A group those interested in the academic study Jewish and Christian scriptures, canonical and non-canonical.
The comparison of Qoheleth and Gilgamesh begins with the so-called carpe diem advice of Siduri and Eccl 9:7-9. Additionally, the rhetoric of kingship evoked through Gilgamesh’s narû (“stele”) at the beginning of the epic parallels the royal voice of Qoheleth beginning in Eccl 1:12. Yet these similarities raise several historical issues. First,…[Read more]
This paper offers an alternative approach to Luke 2:1-7, assuming for argument’s sake that Luke’s presumed chronology agreed with modern reconstructions in placing Quirinius’ census some years after Herod’s death. It is proposed that, on this basis, a coherent reading of the text is feasible in which the reference to Quirinius marks 2:1-5 as a…[Read more]
This essay explores the different ways parts of the Hebrew Bible have been described as historiography. It’s an old essay whose usefulness is limited to giving the reader a snapshot of the state of the question in biblical historiography at the height of the maximalist-minimalist debate.
This essay looks at how the Persian authorization to rebuild of Jewish temple at Elephantine reflects imperial policy and sheds light on post-exilic Judaism.
In this essay I sketch an outline of how the book of Isaiah presents its politics, working from the assumption—based on the research of Peter Ackroyd and others—that the presentation of Isaiah, the prophet, in the book’s opening chapters is key. I end up arguing that the book advocates for Davidic politics, as others have claimed, but that its d…[Read more]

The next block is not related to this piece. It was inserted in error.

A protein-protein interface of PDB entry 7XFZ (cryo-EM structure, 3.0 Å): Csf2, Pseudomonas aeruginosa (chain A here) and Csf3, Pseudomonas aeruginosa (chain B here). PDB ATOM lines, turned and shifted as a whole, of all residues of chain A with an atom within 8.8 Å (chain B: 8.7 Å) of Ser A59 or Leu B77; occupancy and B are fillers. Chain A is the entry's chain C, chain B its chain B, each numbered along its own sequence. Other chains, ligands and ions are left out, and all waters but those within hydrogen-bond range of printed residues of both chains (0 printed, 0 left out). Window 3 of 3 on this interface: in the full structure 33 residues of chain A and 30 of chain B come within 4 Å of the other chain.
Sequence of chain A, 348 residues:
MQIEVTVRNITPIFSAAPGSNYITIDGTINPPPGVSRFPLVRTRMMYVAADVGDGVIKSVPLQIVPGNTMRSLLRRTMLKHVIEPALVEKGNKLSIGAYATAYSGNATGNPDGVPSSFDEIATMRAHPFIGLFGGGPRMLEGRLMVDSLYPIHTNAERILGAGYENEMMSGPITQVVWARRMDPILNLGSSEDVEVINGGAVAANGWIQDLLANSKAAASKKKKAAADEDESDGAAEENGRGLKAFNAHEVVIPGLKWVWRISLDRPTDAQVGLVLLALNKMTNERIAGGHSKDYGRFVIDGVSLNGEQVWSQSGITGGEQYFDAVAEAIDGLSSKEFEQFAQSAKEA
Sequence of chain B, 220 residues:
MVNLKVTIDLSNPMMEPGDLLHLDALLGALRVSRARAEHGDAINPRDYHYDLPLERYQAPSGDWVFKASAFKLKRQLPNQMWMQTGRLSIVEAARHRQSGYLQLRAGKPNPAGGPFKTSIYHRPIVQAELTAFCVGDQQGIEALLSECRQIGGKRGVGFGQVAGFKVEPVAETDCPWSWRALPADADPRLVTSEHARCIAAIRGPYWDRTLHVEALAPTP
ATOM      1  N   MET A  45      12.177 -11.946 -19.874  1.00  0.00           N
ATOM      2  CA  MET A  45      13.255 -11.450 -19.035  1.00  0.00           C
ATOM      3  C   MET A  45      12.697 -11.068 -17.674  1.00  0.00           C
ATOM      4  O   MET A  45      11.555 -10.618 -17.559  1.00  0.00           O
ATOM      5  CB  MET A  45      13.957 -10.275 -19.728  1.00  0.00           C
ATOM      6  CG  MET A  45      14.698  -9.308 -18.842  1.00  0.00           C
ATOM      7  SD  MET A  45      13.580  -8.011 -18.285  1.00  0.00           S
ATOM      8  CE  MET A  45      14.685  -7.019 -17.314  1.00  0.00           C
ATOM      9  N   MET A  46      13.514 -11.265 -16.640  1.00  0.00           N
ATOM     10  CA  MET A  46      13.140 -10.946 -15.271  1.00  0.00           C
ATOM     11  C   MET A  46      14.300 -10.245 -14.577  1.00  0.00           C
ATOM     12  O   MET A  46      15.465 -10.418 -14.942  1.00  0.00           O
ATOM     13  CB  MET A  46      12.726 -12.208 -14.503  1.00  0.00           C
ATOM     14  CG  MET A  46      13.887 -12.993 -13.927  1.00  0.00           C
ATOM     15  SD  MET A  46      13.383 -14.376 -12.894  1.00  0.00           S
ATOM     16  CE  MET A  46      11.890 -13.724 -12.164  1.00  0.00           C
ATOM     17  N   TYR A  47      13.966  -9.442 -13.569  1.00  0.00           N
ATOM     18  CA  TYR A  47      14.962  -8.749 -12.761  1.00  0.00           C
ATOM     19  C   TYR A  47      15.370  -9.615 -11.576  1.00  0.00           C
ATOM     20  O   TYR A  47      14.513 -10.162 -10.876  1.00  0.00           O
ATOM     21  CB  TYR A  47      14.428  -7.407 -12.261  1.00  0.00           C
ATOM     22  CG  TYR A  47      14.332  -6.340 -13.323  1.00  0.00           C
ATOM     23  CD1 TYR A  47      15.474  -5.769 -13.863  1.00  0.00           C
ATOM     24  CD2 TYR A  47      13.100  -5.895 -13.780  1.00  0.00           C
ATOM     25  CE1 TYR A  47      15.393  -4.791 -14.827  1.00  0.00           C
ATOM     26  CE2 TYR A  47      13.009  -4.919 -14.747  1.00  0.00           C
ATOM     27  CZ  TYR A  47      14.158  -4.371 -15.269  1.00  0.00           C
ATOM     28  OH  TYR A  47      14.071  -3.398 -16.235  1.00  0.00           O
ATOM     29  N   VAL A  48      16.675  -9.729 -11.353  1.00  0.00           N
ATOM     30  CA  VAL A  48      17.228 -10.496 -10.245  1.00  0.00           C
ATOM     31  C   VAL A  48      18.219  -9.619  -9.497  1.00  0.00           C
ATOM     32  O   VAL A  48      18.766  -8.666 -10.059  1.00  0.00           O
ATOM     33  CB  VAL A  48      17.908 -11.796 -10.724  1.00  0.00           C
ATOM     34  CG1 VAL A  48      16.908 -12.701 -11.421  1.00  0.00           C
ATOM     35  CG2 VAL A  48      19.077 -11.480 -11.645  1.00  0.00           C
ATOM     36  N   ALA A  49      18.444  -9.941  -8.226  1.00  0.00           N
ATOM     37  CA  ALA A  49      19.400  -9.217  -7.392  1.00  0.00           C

Collin Cornell deposited Review of Sören Petershans, Offenbarung des Namens und versöhntes Leben: Eine Untersuchung zur Gotteslehre bei Kornelis Heiko Miskotte for the Center for Barth Studies—Princeton Theological Seminary in the group Biblical Studies on Humanities Commons 3 months, 2 weeks ago
A review of Sören Petershans’s revised dissertation entitled Offenbarung des Namens und versöhntes Leben: Eine Untersuchung zur Gotteslehre bei Kornelis Heiko Miskotte, Arbeiten zur Systematischen Theologie 11 (Leipzig: Evangelische Verlagsanstalt, 2016).
‘If God Meant to Interfere’: Evolution and Theodicy in Blood Meridian
Rutger Kramer deposited ‘ln divinis scripturis legitur’: monastieke idealen en het gebruik van de Bijbel in de Gesta Sanctorum Rotonensium in the group Biblical Studies on Humanities Commons 4 months, 1 week ago
Taking the late ninth-century Breton Gesta Sactorum Rotonensium as a starting point, this article aims to demonstrate that there is more to the biblical quotations and allusions employed by early medieval hagiographers than initially meets the eye. By juxtaposing the stories these quotations are in with their ‘original’ biblical context, as wellas…[Read more]
A response to Erin Runions’ monograph, The Babylon Complex: Theopolitical Fantasies of War, Sex, and Sovereignty (New York: Fordham University Press, 2014)
Most scholarship of the last few decades on the book of Revelation has focused on its colonial conditions and heated, even forceful, political engagement, making conflicting conclusions about to what extent it “reproduces” or “resists” imperial ideology. Of particular focus has been the striking image of the lamb on the throne, an image that am…[Read more]